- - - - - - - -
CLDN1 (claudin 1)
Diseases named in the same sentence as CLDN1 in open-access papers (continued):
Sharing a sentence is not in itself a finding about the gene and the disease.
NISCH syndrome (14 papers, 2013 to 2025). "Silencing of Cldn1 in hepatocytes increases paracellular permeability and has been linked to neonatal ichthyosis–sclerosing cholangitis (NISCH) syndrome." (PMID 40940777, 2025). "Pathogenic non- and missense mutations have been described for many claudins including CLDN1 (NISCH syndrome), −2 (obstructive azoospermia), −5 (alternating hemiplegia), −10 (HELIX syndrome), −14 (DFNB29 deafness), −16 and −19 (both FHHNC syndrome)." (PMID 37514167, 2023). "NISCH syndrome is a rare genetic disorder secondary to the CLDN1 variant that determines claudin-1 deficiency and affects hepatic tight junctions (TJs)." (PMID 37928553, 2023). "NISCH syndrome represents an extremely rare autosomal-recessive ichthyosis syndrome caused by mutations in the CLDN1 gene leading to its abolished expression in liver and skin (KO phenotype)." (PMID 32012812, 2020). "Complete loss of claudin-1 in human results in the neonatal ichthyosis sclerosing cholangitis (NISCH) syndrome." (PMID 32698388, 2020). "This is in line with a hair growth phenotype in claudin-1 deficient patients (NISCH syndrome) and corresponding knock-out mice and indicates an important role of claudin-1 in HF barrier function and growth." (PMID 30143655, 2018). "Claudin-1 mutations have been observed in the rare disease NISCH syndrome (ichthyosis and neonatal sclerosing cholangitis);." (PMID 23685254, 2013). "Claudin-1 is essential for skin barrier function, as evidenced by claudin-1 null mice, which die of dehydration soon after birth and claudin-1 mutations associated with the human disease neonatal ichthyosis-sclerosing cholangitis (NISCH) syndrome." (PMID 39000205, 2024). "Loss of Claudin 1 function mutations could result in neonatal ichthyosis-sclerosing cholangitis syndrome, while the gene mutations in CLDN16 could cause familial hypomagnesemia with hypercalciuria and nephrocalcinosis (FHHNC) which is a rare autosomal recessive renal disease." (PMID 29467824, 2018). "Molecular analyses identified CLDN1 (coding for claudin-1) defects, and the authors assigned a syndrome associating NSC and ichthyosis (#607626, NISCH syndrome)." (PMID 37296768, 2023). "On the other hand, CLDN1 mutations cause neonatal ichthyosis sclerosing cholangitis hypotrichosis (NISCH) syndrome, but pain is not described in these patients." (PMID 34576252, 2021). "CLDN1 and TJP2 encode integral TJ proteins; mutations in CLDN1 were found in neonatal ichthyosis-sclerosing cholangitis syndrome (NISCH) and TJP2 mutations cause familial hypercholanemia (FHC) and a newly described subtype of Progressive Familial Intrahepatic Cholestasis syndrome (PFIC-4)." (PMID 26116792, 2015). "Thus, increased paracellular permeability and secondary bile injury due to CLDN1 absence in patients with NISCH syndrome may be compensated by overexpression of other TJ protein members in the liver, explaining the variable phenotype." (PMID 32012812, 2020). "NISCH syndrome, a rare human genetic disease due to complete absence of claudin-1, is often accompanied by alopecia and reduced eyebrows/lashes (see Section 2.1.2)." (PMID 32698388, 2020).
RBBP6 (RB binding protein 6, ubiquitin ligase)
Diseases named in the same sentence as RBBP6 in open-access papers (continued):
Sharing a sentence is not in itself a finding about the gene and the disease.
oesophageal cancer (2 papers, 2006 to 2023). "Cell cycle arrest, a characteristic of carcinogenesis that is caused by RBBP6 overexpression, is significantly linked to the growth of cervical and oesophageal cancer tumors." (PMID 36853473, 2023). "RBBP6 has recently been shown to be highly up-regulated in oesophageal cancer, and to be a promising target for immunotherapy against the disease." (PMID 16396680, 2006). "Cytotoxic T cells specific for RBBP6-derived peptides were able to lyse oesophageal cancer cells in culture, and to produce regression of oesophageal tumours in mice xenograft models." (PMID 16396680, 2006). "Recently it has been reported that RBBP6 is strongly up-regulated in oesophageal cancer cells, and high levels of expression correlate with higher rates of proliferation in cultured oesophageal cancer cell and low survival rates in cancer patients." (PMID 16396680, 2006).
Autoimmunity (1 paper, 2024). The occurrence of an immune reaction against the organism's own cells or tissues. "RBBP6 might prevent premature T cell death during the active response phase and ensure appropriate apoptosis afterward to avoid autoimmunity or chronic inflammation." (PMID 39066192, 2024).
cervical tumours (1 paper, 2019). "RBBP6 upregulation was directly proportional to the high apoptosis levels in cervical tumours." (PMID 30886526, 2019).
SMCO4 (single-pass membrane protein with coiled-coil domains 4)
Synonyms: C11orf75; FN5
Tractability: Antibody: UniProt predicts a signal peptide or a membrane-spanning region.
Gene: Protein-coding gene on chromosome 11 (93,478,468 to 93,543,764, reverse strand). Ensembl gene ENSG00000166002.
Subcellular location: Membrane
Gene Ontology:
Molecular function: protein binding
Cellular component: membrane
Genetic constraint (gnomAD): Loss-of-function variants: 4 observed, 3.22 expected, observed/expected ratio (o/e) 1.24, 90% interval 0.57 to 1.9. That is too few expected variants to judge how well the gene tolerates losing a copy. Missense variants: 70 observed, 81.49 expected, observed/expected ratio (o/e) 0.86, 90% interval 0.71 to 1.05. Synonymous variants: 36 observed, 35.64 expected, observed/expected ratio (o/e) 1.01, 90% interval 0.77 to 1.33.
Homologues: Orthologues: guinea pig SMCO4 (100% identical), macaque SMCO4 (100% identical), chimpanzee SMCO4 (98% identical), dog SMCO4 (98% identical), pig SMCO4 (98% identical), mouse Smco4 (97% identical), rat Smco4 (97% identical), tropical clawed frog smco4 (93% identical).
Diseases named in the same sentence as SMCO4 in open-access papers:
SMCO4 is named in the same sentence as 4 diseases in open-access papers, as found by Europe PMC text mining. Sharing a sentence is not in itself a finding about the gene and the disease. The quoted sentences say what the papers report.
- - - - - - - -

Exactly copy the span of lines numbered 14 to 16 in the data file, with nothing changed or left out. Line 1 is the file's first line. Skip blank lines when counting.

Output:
Gene: Protein-coding gene on chromosome 11 (93,478,468 to 93,543,764, reverse strand). Ensembl gene ENSG00000166002.
Subcellular location: Membrane
Gene Ontology: